Following the success of her MasterChef franchise, Rupert Murdoch’s second-eldest daughter, Elisabeth, is sharpening her knives to carve out a chunk of the Australian TV market, as the local arm of her production empire, Shine TV, prepares to unleash the mayhem of Iron Chef Australia.
Iron Chef Australia, a spin-off of the Japanese cult hit screened by SBS, will debut tomorrow on Channel Seven, and there’s no doubt the network will be betting the show’s arena-style antics deliver the same sort of ratings magic that MasterChef provided for rival Channel 10.
But behind the scenes it’s Murdoch’s Shine Australia that looks set to steal the show.
Murdoch started Shine TV after leaving UK pay-TV operator BskyB — owned by her media mogul father — in 2001. Since then, the production outfit has spread its wings far and wide with operations in France, Germany and Australia. The company posted an operating profit of £24.5 million last year compared to the £3.8 million in 2007. Revenue jumped to £238.7 million from £92 million during the period. It has also bought a host of independent production houses, such as Reveille, Kudos, Princess and Dragonfly and now boasts an impressive arsenal of shows, including Merlin, Ugly Betty, The Biggest Loser and of course MasterChef.
Shine, which holds the global rights to MasterChef, has sold the format to several European and Asian territories. And earlier this year it sealed a deal that will see MasterChef USA produced by Reveille in conjunction with Gordon Ramsay’s production house One Potato Two Potato, with Ramsay as host.
While it may be hard to find many in Australia who have not heard of MasterChef, what is less known is Murdoch’s involvement with the program. Shine sold the MasterChef format rights a couple of years ago to Fremantle, where TV veterans Mark and Carl Fennessy modified the format turning it into a media juggernaut. The Fennessys were poached by Murdoch in April last year to run her Aussie outfit Shine Australia.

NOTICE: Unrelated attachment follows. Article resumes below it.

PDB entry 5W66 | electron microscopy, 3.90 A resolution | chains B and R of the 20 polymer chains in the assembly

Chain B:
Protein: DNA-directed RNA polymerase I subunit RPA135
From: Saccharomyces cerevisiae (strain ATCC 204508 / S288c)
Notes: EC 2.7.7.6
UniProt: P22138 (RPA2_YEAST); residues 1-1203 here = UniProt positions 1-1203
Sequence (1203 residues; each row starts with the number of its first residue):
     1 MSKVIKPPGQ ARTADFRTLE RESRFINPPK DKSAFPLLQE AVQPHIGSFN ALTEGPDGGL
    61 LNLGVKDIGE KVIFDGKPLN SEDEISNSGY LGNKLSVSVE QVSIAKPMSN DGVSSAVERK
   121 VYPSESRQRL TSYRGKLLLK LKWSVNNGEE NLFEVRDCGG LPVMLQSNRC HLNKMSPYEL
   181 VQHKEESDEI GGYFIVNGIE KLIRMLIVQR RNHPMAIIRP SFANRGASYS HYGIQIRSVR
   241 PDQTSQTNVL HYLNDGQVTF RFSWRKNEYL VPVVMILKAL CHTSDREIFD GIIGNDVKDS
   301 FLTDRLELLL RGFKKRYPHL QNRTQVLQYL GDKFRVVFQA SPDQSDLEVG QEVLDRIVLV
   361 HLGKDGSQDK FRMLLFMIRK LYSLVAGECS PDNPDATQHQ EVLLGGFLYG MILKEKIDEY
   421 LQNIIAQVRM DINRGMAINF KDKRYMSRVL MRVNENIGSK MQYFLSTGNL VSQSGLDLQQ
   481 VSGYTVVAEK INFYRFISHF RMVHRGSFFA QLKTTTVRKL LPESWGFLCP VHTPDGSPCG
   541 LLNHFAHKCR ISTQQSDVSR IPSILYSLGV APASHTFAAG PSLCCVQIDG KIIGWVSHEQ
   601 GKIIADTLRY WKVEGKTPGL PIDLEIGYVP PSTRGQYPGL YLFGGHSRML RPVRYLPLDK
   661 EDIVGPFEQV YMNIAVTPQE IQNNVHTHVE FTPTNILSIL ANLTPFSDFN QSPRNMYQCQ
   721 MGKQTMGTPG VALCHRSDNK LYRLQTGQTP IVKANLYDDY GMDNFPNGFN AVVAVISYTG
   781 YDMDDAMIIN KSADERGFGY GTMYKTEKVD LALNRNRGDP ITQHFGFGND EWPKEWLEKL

Shine is set to regain the rights to MasterChef Australia after the next season, and once Fremantle loses its grip on the program it could be up for grabs for Channel Ten’s rivals Channel Seven and Nine Network, which have previously written large cheques to snatch hit shows.
The ratings success of MasterChef Australia — which commanded a 77% market share for its season finale, with an average audience of about 2 million viewers an episode, and proved popular enough to force the rescheduling of the federal election debate — has also spawned a substantial advertising deal with Coles, which only came on board a third of a way into the first series.
Mark Fennessy told Business Spectator that while it’s hard to put a dollar figure on the Coles deals it was certainly quite lucrative for both parties.
Coles saw a significant uplift in sales across the stores — especially in ingredients and products highlighted in the episodes — and has since extended its commitment to the program and its spin-offs for another two years.
Seven is running its own search for a strong sponsor for Iron Chef Australia, and Fennessy said that the network is close to announcing a deal that might be in the same ballpark as the Coles deal.
Steve Allen, managing director of Sydney media buying agency Fusion Strategy, says Shine TV will undoubtedly be the dominance player in the TV food space once it takes back MasterChef. While cooking programs are dime a dozen on the free-to-air networks and pay-TV, Shine will control the biggest names with the most appeal.
Seven is running Iron Chef in a prime 8:30pm slot and has recruited some of Australia’s best culinary talents — Guy Grossi, Neil Perry and Guillaume Brahimi — to play the part of the iron chefs. But it is difficult to say whether audiences will warm to a local version of the kitchen stadium and the gourmet athletics inside its confines.
However, Fennessy is trying to keep a lid on expectations, saying that Iron Chef’s format is quite different to MasterChef and despite the program’s cult status it may not have the same pulling power as MasterChef.
“We are hoping that the show is successful, it is a very unique format and a proven format, but is a very different show to MasterChef,” Fennessy says.
“I don’t believe either we or the Seven Network would expect to be as big as MasterChef, but you never know.”
Fennessy’s outlook is backed by Fusion’s Allen who says that while Iron Chef should draw respectable ratings it won’t be another MasterChef.
“I am not talking the program down, we do think it’s going to do fine but we don’ think it going to do remarkable numbers — forget two million, forget a million and a half,” Allen says.
But that won’t necessarily make Iron Chef a dud. Any program capable of drawing a million viewers in today’s fragmented TV environment will still be a money maker for Murdoch.
* This article originally appeared on Business Spectator.